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Camping Grounds Middletown CT

This page provides relevant content and local businesses that can help with your search for information on Camping Grounds. You will find informative articles about Camping Grounds, including "Campsite Courtesy". Below you will also find local businesses that may provide the products or services you are looking for. Please scroll down to find the local resources in Middletown, CT that can help answer your questions about Camping Grounds.

Camp Ingersoll Northern Middlesex - YMCA
(860) 342-2267
Ivar Hill Road
Middletown, CT
 
Markham Meadows Campground
(860) 267-9738
7 Markham Road
East Hampton, CT
 
Newington Bicycle and Repair Shop
(860) 667-0857
1030 Main Street
Newington, CT
 
Glastonbury Tennis Club
(860) 659-3731
228 Oak Street
Glastonbury, CT
 
Hartford County 4-H Camp Inc
(860) 295-9444
247 South Road
Marlborough, CT
 
Noyes Junior Camp
(860) 342-2347
207 Penfield Hill Road
Portland, CT
 
Camp Claire
(203) 235-5705
62 Colony Street
Meriden, CT
 
Custom Camper Inc
(860) 747-2473
1144 Queen Street
Southington, CT
 
YMCA Camp Sloper
(860) 621-8194
1000 East Street
Southington, CT
 
Deer Lake Shoreline Foundations Day Camp Summer
(203) 421-3115
Paper Mill Road
Killingworth, CT
 

Campsite Courtesy



"The highest compliment anybody can pay you occurs when he arrives at a campsite the day after you left it and wonders whether anyone's camped there recently," says Les. "Your objective should be to leave it much as it was when you got there, if not better."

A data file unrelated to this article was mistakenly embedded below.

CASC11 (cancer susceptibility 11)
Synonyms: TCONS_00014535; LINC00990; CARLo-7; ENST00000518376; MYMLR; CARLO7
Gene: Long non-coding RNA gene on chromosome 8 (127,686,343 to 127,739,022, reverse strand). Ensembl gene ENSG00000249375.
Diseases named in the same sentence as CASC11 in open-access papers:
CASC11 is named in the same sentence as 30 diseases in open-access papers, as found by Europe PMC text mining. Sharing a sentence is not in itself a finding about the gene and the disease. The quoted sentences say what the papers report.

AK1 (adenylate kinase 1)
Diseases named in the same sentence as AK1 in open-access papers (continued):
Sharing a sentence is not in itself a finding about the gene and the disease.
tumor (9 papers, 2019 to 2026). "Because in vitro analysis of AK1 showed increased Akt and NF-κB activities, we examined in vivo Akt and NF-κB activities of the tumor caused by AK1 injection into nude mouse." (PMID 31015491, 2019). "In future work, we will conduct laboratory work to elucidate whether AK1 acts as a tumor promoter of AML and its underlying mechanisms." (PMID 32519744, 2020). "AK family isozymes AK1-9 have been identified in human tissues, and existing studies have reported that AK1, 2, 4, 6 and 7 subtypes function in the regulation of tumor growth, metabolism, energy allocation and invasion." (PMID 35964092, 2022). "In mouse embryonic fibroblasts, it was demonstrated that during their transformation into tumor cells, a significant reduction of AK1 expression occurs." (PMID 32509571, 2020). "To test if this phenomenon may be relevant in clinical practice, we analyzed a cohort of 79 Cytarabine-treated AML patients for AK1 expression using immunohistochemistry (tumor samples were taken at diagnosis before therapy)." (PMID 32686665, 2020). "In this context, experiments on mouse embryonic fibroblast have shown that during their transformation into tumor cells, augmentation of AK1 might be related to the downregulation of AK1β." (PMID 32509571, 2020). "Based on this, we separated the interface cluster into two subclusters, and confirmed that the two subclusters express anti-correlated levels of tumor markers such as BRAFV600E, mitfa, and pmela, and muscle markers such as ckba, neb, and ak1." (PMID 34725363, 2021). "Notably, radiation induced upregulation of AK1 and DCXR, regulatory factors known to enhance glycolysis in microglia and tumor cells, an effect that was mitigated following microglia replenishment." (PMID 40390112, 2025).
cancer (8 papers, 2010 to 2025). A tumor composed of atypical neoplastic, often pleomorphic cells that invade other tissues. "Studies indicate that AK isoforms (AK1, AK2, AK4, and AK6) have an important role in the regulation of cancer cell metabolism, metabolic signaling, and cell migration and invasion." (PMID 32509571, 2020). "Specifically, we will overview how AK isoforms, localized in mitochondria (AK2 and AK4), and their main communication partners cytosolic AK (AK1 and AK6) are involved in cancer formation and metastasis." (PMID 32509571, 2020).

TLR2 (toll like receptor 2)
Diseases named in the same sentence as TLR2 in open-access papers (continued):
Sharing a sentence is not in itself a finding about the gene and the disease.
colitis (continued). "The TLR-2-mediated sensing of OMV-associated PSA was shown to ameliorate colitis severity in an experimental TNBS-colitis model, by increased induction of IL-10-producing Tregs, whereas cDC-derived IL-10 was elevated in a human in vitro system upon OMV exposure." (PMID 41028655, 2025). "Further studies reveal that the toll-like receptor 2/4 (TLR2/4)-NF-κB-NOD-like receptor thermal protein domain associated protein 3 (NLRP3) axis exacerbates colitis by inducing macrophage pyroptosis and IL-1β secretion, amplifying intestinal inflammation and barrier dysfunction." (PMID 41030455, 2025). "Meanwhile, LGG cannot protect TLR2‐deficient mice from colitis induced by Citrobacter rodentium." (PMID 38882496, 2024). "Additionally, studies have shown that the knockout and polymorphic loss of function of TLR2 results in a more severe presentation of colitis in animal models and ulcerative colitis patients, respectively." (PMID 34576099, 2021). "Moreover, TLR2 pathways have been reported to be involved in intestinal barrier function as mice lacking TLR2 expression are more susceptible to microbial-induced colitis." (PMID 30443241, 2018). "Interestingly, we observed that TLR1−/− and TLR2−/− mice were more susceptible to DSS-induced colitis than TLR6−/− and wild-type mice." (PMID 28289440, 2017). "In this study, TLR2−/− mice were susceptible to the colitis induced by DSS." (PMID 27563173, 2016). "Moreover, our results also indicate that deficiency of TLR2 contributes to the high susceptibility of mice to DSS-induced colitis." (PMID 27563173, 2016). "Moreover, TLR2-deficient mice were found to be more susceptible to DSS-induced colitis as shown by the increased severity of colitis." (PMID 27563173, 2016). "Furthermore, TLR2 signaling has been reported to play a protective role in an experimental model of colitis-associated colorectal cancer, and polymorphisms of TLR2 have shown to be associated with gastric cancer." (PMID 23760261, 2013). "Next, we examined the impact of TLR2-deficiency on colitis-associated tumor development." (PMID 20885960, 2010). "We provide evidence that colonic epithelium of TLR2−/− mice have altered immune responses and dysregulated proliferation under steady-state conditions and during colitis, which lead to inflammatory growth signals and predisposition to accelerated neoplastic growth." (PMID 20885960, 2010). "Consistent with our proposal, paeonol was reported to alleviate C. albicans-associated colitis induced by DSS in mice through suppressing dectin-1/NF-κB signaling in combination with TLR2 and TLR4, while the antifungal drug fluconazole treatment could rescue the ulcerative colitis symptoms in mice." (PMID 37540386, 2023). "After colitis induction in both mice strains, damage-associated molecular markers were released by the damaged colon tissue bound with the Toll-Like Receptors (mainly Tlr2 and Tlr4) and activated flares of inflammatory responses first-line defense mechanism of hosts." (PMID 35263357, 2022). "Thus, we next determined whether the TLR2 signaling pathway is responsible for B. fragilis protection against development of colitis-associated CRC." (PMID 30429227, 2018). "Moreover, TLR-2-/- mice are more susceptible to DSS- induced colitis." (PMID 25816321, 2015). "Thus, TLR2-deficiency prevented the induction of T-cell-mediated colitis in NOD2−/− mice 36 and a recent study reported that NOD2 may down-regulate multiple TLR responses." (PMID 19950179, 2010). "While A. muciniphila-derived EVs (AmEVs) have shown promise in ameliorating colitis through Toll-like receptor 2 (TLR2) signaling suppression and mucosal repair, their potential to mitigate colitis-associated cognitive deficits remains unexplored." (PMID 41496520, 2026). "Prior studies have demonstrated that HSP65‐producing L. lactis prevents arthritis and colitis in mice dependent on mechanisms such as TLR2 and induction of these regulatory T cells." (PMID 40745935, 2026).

According to Les, the first and foremost campsite rule is to leave no sign of human waste. He recommends using a shovel to dig a small hole, then using the shovel to properly cover any fecal matter and toilet tissue. It's disgusting to think about, but Les says he's seen more than one campsite ruined in this regard by discourteous campers.

When it comes to other kinds of refuse, he notes, "If you can pack it in, pack it out."Don't leave trash behind, even if it's not yours.

When pitching camp, Les says to make sure you're back a minimum of 200 feet from water and trails. "A water source is your prime requirement," he says of site selection. But, he adds, proximity to water often means boggy ground. To avoid damaging the area, look for a sandy or rocky strip of beach to use as water access.

Les also recommends that you check with jurisdiction authorities to determine current fire regulations. If your campsite has a pre-established fire pit, don't make a new one. If you're in an area that's never had a fire pit before, asbestos cloths made for such use helps protect the ground. When gathering fuel for your fire, use only dead and downed timber.

"We're really strong proponents of leave-no-trace camping,...

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